In this study, John M. Darley and Bibb Latane strive to discover the reasoning behind the bystander effect. Throughout the article they use a random sample of people and by manipulating the number of people present through each experiment, they see how people respond to crisis in larger numbers versus smaller numbers. They concluded that in order for a bystander to act in an emergency the bystander first must “notice that something is happening, interpret that the event is an emergency, and decide that they have person responsibility to help.” They tested their theories through a series of experiments. They first studied these factors by manipulating the number of participants in a “smoke-filled-room” study. Participants were told to fill out information packets in a room and the scientists sent smoke through the wall. In this study, researchers found that in most cases, the people were more likely to panic about the smoke when they were in smaller numbers as opposed to with a larger group of people. The reason is because if other people are present in the room and the others are not panicking, the individual becomes less likely to panic. The second test was participants were placed in a room to play a video game and they hear a girl in the following room fall off a chair and hurt herself. This experiment also concluded that when the participants were alone they were more likely to assist the lady in the room next door. When participants were in a room together they chose to not assist the woman because their was a shared responsibility between the two people instead of just on the individual. Overall, they concluded that the two major causes for the bystander effect is responsibility diffusion as well as the difficulty in determining the situation as an emergency.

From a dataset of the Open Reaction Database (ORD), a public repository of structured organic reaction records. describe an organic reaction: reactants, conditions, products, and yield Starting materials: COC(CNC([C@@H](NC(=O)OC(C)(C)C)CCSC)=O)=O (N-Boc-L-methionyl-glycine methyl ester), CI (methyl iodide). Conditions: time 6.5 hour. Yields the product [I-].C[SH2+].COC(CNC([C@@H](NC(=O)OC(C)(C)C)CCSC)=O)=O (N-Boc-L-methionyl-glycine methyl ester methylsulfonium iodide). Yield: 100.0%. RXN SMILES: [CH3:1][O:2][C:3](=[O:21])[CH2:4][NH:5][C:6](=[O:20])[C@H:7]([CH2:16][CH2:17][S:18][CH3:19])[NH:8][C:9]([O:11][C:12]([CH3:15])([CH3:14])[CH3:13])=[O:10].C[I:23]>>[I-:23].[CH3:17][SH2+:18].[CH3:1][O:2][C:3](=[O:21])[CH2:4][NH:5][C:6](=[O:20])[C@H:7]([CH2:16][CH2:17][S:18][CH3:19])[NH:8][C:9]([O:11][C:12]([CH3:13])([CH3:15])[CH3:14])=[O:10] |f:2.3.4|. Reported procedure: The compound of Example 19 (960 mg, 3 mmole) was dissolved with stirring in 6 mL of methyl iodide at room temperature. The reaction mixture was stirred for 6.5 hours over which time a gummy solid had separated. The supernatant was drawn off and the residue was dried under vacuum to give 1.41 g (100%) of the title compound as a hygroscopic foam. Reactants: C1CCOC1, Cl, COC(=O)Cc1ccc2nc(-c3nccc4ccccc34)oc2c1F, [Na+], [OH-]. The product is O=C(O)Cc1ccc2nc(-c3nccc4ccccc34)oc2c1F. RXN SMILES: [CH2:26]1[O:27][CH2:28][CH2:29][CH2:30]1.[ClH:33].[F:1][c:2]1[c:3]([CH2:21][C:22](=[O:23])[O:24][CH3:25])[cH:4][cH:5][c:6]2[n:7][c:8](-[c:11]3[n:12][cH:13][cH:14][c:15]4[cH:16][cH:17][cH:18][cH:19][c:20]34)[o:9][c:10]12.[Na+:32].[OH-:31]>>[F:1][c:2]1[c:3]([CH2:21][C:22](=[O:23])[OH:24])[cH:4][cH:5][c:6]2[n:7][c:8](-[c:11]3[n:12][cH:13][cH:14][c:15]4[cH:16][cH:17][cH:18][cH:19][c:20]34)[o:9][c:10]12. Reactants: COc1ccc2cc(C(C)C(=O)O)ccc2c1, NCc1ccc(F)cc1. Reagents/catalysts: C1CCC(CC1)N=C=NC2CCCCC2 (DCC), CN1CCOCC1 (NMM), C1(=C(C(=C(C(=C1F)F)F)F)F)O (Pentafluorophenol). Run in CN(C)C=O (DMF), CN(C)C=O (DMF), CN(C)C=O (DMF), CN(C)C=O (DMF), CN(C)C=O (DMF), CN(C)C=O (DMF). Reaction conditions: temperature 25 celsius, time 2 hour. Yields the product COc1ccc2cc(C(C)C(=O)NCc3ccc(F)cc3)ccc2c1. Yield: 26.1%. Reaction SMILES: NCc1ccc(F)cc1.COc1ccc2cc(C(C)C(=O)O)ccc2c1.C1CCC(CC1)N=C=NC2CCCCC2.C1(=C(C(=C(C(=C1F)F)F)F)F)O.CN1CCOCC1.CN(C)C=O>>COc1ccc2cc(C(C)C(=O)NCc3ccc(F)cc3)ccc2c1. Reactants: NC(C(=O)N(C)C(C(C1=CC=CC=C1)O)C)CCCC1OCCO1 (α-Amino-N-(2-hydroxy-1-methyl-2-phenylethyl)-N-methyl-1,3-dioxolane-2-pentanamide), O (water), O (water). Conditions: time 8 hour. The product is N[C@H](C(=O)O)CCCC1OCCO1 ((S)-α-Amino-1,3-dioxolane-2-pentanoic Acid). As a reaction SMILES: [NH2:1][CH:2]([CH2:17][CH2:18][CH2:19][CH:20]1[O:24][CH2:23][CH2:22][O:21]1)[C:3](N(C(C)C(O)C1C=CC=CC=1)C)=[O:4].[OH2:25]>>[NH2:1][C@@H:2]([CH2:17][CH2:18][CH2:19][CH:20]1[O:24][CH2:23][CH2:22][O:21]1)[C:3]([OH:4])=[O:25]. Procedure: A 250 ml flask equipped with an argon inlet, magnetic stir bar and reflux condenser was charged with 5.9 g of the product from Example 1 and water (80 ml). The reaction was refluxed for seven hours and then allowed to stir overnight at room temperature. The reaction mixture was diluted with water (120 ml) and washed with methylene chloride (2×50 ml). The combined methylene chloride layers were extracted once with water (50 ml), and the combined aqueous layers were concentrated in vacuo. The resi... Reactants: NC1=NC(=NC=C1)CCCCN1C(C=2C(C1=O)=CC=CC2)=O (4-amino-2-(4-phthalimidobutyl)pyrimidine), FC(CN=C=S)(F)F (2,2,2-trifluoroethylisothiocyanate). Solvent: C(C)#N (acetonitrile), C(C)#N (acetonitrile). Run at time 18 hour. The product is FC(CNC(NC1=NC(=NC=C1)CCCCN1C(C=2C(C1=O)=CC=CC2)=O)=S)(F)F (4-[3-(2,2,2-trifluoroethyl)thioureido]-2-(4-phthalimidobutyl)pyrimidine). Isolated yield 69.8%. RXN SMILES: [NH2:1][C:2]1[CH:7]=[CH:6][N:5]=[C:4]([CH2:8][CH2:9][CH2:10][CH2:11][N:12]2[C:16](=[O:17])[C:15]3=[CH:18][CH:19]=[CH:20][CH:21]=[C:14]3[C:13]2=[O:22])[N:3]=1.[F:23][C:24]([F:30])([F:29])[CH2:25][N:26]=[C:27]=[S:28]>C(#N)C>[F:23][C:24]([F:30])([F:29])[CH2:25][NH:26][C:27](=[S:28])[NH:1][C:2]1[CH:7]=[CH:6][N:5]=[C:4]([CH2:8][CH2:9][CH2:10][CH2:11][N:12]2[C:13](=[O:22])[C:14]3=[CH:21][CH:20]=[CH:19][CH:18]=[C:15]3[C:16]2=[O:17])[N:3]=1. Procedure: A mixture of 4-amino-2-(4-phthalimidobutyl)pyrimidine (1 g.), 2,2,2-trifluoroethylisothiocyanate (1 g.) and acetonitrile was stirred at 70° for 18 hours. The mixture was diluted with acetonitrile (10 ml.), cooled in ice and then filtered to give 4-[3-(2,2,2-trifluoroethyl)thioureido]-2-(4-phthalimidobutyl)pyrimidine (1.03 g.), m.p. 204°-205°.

Overall, I think that the study does a pretty valid job at describing and testing the bystander effect. I think that the one way that this experiment could be improved is through more and more...
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